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With this year's less than normal winter weather, I have been giving some thought as to planting non-hardy tropicals in pots and then planting them directly into the garden this year. I have heard people mention having done so themselves. If I choose to go this route, I have a few questions for those who have done this before.
1) I have various sizes of growers pots which the local nursery let me take home from their discarded pile this summer. Would these be good pots to use?
2) What would be the best type of potting soil to use? Would it be one of Al's special potting mix blends which would be catered to each type of plant?
3) For tropicals such as non-hardy Hibiscus, what size pot would be best?
4) Should I lift them and bring them inside each winter regardless of frost or freeze warnings? Or should I leave them in the ground and only lift them *if* there is a frost or freeze warning?
2) Hydrologically speaking, what you're creating are mini raised beds, and water will behave differently in those beds than in conventional containers. For that reason, it's not necessary to work as hard at making sure aeration is adequate. As long as the soil the pots are in drains well, the earth will act as a giant wick and eliminate your perched water concerns, so you can use more water-retentive soils for your app.
3) The bigger the better - you can't over-pot using the method you described, which is a minor variation on pot-in-trench growing.
4) If the roots don't freeze, you can cut the plants back hard & they will produce basal sprouts.
Al, thanks for your response. But I have a follow up question regarding your answer to #4.
How am I supposed to know whether or not the roots have frozen? Would I need to lift the pot from the ground & remove the plant to inspect the roots?
Normally, in the previous 7 years, our winters have been so mild that tropical Hibiscus lived fine in pots outside in winter. Even the few that died back during one of our rare below freezing days, began to grow once the weather started warming up. However, due to a surprising twist this winter, we were visited by the polar vortex, and received a 2 day mix of sleet and ice, & a few days below freezing at other various times, which is why I decided to pose this question.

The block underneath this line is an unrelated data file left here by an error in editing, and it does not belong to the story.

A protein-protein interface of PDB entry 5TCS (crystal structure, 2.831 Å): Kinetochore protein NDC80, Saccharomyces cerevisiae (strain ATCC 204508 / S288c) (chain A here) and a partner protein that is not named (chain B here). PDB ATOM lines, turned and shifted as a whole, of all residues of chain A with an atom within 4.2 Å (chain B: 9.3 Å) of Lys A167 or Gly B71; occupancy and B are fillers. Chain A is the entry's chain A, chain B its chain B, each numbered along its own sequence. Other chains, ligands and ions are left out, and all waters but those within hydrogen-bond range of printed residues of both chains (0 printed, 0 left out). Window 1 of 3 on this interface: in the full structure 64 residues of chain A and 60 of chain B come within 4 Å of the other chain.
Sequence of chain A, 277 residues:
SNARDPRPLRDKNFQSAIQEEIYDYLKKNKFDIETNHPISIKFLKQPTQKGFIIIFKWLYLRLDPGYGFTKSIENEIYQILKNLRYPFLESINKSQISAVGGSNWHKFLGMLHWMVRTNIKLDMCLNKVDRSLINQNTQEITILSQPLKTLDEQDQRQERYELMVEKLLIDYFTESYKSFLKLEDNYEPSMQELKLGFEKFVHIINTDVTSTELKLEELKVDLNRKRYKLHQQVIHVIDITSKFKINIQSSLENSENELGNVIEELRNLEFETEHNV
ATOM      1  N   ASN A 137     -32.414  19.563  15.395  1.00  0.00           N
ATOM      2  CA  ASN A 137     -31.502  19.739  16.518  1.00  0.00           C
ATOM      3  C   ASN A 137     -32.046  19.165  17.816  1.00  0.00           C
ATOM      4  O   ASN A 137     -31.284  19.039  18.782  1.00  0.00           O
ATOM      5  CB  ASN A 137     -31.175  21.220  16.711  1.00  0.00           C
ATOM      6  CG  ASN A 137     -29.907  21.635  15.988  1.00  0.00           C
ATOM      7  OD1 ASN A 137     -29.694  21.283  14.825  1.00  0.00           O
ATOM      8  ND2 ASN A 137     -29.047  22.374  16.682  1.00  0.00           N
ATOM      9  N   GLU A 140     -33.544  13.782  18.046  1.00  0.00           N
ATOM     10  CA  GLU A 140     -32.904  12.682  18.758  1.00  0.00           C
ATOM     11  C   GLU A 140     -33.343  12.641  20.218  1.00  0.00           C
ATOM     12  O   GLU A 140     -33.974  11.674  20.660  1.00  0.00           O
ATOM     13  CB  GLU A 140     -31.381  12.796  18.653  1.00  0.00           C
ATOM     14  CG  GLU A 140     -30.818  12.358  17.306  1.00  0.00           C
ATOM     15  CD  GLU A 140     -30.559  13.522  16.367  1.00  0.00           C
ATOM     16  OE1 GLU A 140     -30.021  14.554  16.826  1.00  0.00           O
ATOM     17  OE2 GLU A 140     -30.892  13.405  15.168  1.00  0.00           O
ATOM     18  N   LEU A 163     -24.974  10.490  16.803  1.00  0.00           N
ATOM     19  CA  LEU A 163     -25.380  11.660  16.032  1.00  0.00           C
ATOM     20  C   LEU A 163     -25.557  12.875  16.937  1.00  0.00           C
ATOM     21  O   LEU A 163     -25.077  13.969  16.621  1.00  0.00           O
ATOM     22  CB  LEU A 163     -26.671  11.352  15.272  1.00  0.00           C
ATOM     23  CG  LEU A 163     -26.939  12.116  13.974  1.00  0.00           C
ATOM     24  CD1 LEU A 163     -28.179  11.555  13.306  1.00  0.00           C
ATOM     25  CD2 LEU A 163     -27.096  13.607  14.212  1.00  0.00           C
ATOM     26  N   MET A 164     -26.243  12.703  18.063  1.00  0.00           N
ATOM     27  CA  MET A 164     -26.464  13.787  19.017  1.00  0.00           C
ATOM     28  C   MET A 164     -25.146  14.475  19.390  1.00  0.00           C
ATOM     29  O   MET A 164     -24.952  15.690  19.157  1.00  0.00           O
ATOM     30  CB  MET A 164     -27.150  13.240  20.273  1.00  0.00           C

Just in case, we experience another surprising wintry twist next year, would you suggest lifting the pots of Hibiscus & bringing them inside or just use really good protection/covering for them?
By the way, this year is my first year using your fast draining potting mix for the plants I did pot up and bring inside for winter. Like you, I don't mind having to water everyday. I have to say it is awesome knowing my plants' roots are not suffering, especially the ones who spend the winter in the cool garage (where temps can range from 49 to 65 degrees) under fluorescent lights. In the past, their soil would take so long to dry during lower temps, but this year, with your mix, I don't have to worry! No rotting roots this winter! Woohoo!
How am I supposed to know whether or not the roots have frozen? The plant will be dead, fine roots will have decomposed or will be mushy, and in mature roots the epidermis and cortex will easily slip off where they interface with the endodermis. Would I need to lift the pot from the ground & remove the plant to inspect the roots? If you leave the plant out all winter, you can physically inspect the root mass to see if it's viable, or you can wait for the onset of growth. Hibiscus in the ground won't do much until the soil warms to well above 60*, so be patient.
Just in case, we experience another surprising wintry twist next year, would you suggest lifting the pots of Hibiscus & bringing them inside or just use really good protection/covering for them? If you want to be certain, lift & bring indoors. They'll winter well, almost dormant, if you stick them in a cool dark place and allow them to go quite but not completely dry. If you're a risk taker, evaluate the risk & take your chances. I'm not being snarky, just pointing out what's probably already obvious to you.
Glad you like the fast-draining and well-aerated soil program. It sure makes life easier. ;-)